Phafins are PH (Pleckstrin Homology) and FYVE (Fab1, YOTB, Vac1, and EEA1) domain-containing proteins. The Phafin protein family is classified into two groups based on their sequence homology and functional similarity: Phafin1 and Phafin2. This protein family is unique because both the PH and FYVE domains bind to phosphatidylinositol 3-phosphate [PtdIns(3)P], a phosphoinositide primarily found in endosomal and lysosomal membranes. Phafin proteins act as PtdIns(3)P effectors in apoptosis, endocytic cargo trafficking, and autophagy. Additionally, Phafin2 is recruited to macropinocytic compartments through coincidence detection of PtdIns(3)P and PtdIns(4)P. Membrane-associated Phafins serve as adaptor proteins that recruit other binding partners. In addition to the phosphoinositide-binding domains, Phafin proteins present a poly aspartic acid motif that regulates membrane binding specificity. In this review, we summarize the involvement of Phafins in several cellular pathways and their potential physiological functions while highlighting the similarities and differences between Phafin1 and Phafin2. Besides, we discuss research perspectives for Phafins.
  • Molecular Weight Distribution of Branched Polymers: Comparison between Monte Carlo Simulation and Flory-Stockmayer Theory
    Wen, Chengyuan; Odle, Roy; Cheng, Shengfeng (MDPI, 2023-04-04)
    It is challenging to predict the molecular weight distribution (MWD) for a polymer with a branched architecture, though such information will significantly benefit the design and development of branched polymers with desired properties and functions. A Monte Carlo (MC) simulation method based on the Gillespie algorithm is developed to quickly compute the MWD of branched polymers formed through step-growth polymerization, with a branched polyetherimide from two backbone monomers (4,4′-bisphenol A dianhydride and m-phenylenediamine), a chain terminator (phthalic anhydride), and a branching agent (tris[4-(4-aminophenoxy)phenyl] ethane) as an example. This polymerization involves four reactions that can be all reduced to a condensation reaction between an amine group and a carboxylic anhydride group. A comparison between the MC simulation results and the predictions of the Flory-Stockmayer theory on MWD shows that the rates of the reactions are determined by the concentrations of the functional groups on the monomers involved in each reaction. It further shows that the Flory-Stockmayer theory predicts MWD well for systems below the gel point but starts to fail for systems around or above the gel point. However, for all the systems, the MC method can be used to reliably predict MWD no matter if they are below or above the gel point. Even for a macroscopic system, a converging distribution can be quickly obtained through MC simulations on a system of only a few hundred to a few thousand monomers that have the same molar ratios as in the macroscopic system.
  • Critical dynamics of the antiferromagnetic O(3) nonlinear sigma model with conserved magnetization
    Yao, Louie Hong; Täuber, Uwe C. (American Physical Society, 2022-06-01)
    We study the near-equilibrium critical dynamics of the O(3) nonlinear sigma model describing isotropic antiferromagnets with a nonconserved order parameter reversibly coupled to the conserved total magnetization. To calculate response and correlation functions, we set up a description in terms of Langevin stochastic equations of motion, and their corresponding Janssen-De Dominicis response functional. We find that in equilibrium, the dynamics is well-separated from the statics, at least to one-loop order in a perturbative treatment with respect to the static and dynamical nonlinearities. Since the static nonlinear sigma model must be analyzed in a dimensional d=2+ɛ expansion about its lower critical dimension dlc=2, whereas the dynamical mode-coupling terms are governed by the upper critical dimension dc=4, a simultaneous perturbative dimensional expansion is not feasible, and the reversible critical dynamics for this model cannot be accessed at the static critical renormalization group fixed point. However, in the coexistence limit addressing the long-wavelength properties of the low-temperature ordered phase, we can perform an ϵ=4-d expansion near dc. This yields anomalous scaling features induced by the massless Goldstone modes, namely subdiffusive relaxation for the conserved magnetization density with asymptotic scaling exponent zΓ=d-2, which may be observable in neutron scattering experiments. Intriguingly, if initialized near the critical point, the renormalization group flow for the effective dynamical exponents recovers their universal critical values zc=d/2 in an intermediate crossover region.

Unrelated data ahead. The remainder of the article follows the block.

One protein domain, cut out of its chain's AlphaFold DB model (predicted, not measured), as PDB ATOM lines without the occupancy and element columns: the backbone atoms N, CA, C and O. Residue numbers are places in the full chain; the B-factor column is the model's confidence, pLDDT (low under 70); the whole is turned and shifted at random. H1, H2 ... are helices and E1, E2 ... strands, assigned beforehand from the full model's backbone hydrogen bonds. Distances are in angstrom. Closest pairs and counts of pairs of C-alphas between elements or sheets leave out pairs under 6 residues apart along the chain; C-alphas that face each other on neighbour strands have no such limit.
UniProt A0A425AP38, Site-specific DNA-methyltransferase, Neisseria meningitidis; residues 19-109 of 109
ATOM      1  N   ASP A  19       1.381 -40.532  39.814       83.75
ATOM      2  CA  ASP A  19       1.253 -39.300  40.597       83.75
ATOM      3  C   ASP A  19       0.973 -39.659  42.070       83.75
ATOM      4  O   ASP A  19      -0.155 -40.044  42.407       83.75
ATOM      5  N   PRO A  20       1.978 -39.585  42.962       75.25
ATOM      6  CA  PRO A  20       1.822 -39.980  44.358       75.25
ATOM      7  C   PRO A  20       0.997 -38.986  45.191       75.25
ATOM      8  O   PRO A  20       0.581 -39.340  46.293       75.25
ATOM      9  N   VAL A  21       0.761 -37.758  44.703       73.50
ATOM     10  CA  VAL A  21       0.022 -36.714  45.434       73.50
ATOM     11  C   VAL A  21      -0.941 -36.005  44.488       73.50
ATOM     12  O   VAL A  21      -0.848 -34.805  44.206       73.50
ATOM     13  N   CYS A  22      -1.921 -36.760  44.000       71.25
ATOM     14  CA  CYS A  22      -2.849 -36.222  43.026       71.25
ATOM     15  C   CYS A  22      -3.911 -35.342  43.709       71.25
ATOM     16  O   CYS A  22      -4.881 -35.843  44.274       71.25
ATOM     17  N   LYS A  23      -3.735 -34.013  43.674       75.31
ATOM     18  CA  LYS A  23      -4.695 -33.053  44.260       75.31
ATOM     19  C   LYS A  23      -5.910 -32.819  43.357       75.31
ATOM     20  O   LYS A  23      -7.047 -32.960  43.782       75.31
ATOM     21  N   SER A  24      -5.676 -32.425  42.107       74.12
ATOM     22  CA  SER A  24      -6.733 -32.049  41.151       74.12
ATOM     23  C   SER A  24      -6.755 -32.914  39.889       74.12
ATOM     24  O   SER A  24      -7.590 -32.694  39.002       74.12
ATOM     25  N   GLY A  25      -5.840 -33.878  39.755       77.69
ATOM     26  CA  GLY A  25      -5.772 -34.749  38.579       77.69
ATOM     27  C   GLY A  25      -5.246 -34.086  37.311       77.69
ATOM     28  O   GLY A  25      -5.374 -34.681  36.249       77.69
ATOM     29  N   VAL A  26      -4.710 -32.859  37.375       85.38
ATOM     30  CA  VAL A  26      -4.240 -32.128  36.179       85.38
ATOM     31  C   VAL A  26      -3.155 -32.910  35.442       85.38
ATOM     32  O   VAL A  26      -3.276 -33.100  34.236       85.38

• Effects of lattice dilution on the non-equilibrium phase transition in the stochastic susceptible-infectious-recovered model
    Mukhamadiarov, Ruslan I.; Täuber, Uwe C. (American Physical Society, 2022-09-01)
    We investigate how site dilution, as would be introduced by immunization, affects the properties of the active-to-absorbing nonequilibrium phase transition in the paradigmatic susceptible-infectious-recovered (SIR) model on regular cubic lattices. According to the Harris criterion, the critical behavior of the SIR model, which is governed by the universal scaling exponents of the dynamic isotropic percolation (DyIP) universality class, should remain unaltered after introducing impurities. However, when the SIR reactions are simulated for immobile agents on two- and three-dimensional lattices subject to quenched disorder, we observe a wide crossover region characterized by varying effective exponents. Only after a sufficient increase of the lattice sizes does it become clear that the SIR system must transition from that crossover regime before the effective critical exponents asymptotically assume the expected DyIP values. We attribute the appearance of this exceedingly long crossover to a time lag in a complete recovery of small disconnected clusters of susceptible sites, which are apt to be generated when the system is prepared with Poisson-distributed quenched disorder. Finally, we demonstrate that this transient region becomes drastically diminished when we significantly increase the value of the recovery rate or enable diffusive agent mobility through short-range hopping.